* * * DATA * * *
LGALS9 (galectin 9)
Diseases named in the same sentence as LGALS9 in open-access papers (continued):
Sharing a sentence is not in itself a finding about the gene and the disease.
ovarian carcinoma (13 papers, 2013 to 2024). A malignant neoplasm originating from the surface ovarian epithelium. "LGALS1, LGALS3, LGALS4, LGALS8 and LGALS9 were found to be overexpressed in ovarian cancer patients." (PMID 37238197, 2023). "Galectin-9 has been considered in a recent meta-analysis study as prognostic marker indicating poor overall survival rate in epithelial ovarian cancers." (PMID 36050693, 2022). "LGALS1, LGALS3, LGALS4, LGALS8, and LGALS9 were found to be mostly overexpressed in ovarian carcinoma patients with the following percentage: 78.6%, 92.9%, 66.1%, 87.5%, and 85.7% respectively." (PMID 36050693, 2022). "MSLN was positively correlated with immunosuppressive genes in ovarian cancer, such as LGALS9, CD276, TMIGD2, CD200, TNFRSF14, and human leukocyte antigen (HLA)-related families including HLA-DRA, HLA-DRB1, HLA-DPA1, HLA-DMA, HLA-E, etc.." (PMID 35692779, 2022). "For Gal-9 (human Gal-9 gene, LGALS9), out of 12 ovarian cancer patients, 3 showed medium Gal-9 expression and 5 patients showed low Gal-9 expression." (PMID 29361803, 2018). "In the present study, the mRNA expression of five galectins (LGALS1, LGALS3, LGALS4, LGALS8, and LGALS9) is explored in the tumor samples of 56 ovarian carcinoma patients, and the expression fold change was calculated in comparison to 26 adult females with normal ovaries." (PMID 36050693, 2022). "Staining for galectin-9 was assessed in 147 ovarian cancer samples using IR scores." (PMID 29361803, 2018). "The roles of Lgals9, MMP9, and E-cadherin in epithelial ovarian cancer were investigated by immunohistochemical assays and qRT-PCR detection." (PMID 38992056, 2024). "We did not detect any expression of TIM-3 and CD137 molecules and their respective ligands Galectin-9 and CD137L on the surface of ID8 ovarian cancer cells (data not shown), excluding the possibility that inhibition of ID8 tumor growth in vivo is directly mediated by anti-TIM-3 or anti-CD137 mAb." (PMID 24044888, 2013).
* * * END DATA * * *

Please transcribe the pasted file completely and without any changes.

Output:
LGALS9 (galectin 9)
Diseases named in the same sentence as LGALS9 in open-access papers (continued):
Sharing a sentence is not in itself a finding about the gene and the disease.
ovarian carcinoma (13 papers, 2013 to 2024). A malignant neoplasm originating from the surface ovarian epithelium. "LGALS1, LGALS3, LGALS4, LGALS8 and LGALS9 were found to be overexpressed in ovarian cancer patients." (PMID 37238197, 2023). "Galectin-9 has been considered in a recent meta-analysis study as prognostic marker indicating poor overall survival rate in epithelial ovarian cancers." (PMID 36050693, 2022). "LGALS1, LGALS3, LGALS4, LGALS8, and LGALS9 were found to be mostly overexpressed in ovarian carcinoma patients with the following percentage: 78.6%, 92.9%, 66.1%, 87.5%, and 85.7% respectively." (PMID 36050693, 2022). "MSLN was positively correlated with immunosuppressive genes in ovarian cancer, such as LGALS9, CD276, TMIGD2, CD200, TNFRSF14, and human leukocyte antigen (HLA)-related families including HLA-DRA, HLA-DRB1, HLA-DPA1, HLA-DMA, HLA-E, etc.." (PMID 35692779, 2022). "For Gal-9 (human Gal-9 gene, LGALS9), out of 12 ovarian cancer patients, 3 showed medium Gal-9 expression and 5 patients showed low Gal-9 expression." (PMID 29361803, 2018). "In the present study, the mRNA expression of five galectins (LGALS1, LGALS3, LGALS4, LGALS8, and LGALS9) is explored in the tumor samples of 56 ovarian carcinoma patients, and the expression fold change was calculated in comparison to 26 adult females with normal ovaries." (PMID 36050693, 2022). "Staining for galectin-9 was assessed in 147 ovarian cancer samples using IR scores." (PMID 29361803, 2018). "The roles of Lgals9, MMP9, and E-cadherin in epithelial ovarian cancer were investigated by immunohistochemical assays and qRT-PCR detection." (PMID 38992056, 2024). "We did not detect any expression of TIM-3 and CD137 molecules and their respective ligands Galectin-9 and CD137L on the surface of ID8 ovarian cancer cells (data not shown), excluding the possibility that inhibition of ID8 tumor growth in vivo is directly mediated by anti-TIM-3 or anti-CD137 mAb." (PMID 24044888, 2013).